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© Author(s) 2018. This work is distributed under
the Creative Commons Attribution 4.0 License.
© Author(s) 2018. This work is distributed under
the Creative Commons Attribution 4.0 License.

Research article 21 Dec 2018

Research article | 21 Dec 2018

Review status
This discussion paper is a preprint. A revision of the manuscript is under review for the journal Ocean Science (OS).

Can wave coupling improve operational regional ocean forecasts for the North-West European Shelf?

Huw W. Lewis1, Juan Manuel Castillo Sanchez1, John Siddorn1, Robert R. King1, Marina Tonani1, Andrew Saulter1, Peter Sykes1, Anne-Christine Pequignet1, Graham P. Weedon1, Tamzin Palmer1, Joanna Staneva2, and Lucy Bricheno3 Huw W. Lewis et al.
  • 1Met Office, Exeter, EX1 3PB, UK
  • 2Institute for Coastal Research, Helmholtz-Zentrum Geesthacht, Max-Planck Strasse 1, 21502 Geesthacht, Germany
  • 3National Oceanography Centre, Joseph Proudman Building, 6 Brownlow Street, Liverpool, L3 5DA, UK

Abstract. Operational ocean forecasts are typically produced by modelling systems run using a forced mode approach. The evolution of the ocean state is not directly influenced by surface waves, and the ocean dynamics are driven by an external source of meteorological data which is independent of the ocean state. Model coupling provides one approach to increase the extent to which ocean forecast systems can represent the interactions and feedbacks between ocean, waves and the atmosphere seen in nature. This paper demonstrates the impact of improving how the effect of waves on the momentum exchange across the ocean-atmosphere interface is represented through ocean-wave coupling on the performance of an operational regional ocean prediction system. This study focuses on the eddy-resolving (1.5 km resolution) Atlantic Margin Model (AMM15) ocean model configuration for the North-West European Shelf (NWS) region.

A series of two-year duration forecast trials of the Copernicus Marine Environment Monitoring Service (CMEMS) North-West Shelf regional ocean prediction system are analysed. The impact of including ocean-wave feedbacks via dynamic coupling on the simulated ocean is discussed. The main interactions included are the modification of surface stress by wave growth and dissipation, Stokes–Coriolis forcing and wave height dependent ocean surface roughness. Given the relevance to operational forecasting, trials with and without ocean data assimilation are considered.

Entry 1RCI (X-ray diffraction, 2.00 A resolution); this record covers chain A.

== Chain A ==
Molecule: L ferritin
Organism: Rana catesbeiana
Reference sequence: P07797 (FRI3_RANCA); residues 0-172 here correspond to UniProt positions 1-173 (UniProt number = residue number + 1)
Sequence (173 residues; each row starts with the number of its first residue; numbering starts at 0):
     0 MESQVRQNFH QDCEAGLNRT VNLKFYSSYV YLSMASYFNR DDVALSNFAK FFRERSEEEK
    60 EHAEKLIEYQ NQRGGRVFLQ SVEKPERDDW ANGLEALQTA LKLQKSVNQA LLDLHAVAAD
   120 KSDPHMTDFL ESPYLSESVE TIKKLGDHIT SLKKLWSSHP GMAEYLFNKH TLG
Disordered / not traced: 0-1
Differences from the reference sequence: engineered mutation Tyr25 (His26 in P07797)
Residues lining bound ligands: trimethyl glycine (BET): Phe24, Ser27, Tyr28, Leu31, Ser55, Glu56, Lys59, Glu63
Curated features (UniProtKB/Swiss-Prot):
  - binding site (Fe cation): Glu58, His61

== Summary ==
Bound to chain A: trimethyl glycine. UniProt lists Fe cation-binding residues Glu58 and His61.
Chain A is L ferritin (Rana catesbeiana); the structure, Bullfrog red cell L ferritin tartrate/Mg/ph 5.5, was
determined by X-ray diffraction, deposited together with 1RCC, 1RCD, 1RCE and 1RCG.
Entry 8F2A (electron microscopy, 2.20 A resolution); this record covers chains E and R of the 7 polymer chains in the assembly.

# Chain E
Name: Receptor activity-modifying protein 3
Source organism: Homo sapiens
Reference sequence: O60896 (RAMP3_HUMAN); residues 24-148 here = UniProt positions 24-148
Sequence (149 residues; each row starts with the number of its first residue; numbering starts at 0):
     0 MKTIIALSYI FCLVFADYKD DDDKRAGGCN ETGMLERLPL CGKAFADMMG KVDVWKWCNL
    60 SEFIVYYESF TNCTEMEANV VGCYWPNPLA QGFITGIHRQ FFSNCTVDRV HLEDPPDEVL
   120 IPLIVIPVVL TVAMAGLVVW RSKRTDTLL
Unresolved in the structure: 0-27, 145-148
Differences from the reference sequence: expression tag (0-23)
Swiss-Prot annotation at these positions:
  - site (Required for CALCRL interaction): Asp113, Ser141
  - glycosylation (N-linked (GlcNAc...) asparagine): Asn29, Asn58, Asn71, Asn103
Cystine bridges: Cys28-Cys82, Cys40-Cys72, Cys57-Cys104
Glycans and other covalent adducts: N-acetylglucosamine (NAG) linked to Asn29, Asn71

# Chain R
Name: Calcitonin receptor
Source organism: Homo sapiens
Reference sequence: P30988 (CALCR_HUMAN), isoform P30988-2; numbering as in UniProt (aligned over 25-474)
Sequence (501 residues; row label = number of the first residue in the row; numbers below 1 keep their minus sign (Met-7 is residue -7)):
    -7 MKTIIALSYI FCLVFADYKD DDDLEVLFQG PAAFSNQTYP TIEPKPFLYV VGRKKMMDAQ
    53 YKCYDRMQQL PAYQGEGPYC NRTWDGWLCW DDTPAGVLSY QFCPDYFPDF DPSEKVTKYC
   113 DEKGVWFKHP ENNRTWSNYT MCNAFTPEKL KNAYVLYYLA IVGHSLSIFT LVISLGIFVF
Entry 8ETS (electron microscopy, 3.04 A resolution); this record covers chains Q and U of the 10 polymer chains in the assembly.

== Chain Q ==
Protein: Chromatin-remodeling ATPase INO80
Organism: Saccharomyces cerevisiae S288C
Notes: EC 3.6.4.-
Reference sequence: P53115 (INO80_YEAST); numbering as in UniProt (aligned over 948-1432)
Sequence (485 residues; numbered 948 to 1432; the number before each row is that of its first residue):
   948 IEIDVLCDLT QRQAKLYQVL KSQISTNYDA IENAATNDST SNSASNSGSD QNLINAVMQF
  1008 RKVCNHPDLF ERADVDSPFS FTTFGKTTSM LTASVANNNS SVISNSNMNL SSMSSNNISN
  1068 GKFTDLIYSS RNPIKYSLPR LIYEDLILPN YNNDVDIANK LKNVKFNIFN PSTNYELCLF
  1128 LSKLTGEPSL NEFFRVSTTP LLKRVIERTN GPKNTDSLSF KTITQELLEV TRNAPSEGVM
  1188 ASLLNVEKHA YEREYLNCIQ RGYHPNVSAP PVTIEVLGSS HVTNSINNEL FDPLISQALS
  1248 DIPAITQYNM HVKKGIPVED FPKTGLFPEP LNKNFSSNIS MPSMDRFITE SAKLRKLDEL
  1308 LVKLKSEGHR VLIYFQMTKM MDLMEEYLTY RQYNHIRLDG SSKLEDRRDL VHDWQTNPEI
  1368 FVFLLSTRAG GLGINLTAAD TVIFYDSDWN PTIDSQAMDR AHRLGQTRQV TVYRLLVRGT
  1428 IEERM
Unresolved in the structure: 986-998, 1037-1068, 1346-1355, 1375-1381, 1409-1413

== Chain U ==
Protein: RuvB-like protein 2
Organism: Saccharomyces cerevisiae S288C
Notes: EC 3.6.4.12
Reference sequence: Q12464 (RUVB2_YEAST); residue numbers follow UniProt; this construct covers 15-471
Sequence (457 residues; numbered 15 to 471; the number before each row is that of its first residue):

Summary forecast metrics demonstrate that the ocean-wave coupled system is a viable evolution for future operational implementation. When results are considered in more depth, wave coupling was found to result in an annual cycle of relatively warmer winter and cooler summer sea surface temperatures for seasonally stratified regions of the NWS. This is driven by enhanced mixing due to waves, and a deepening of the ocean mixed layer during summer. The impact of wave coupling is shown to be reduced within the mixed layer with assimilation of ocean observations. Evaluation of salinity and ocean currents against profile measurements in the German Bight demonstrates improved simulation with wave coupling relative to control simulations. Further, evidence is provided of improvement to simulation of extremes of sea surface height anomalies relative to coastal tide gauges.

Huw W. Lewis et al.
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Huw W. Lewis et al.
Huw W. Lewis et al.
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Publications Copernicus
Short summary
Forecasts of ocean temperature, salinity, currents and sea height can be improved by linking state-of-the-art ocean and wave models, so that they can interact to better represent the real world. We test this approach in an ocean model of north-west Europe which can simulate small-scale details of the ocean state. The intention is to implement the system described in this study for operational use so that improved information can be provided to users of ocean forecast data.
Forecasts of ocean temperature, salinity, currents and sea height can be improved by linking...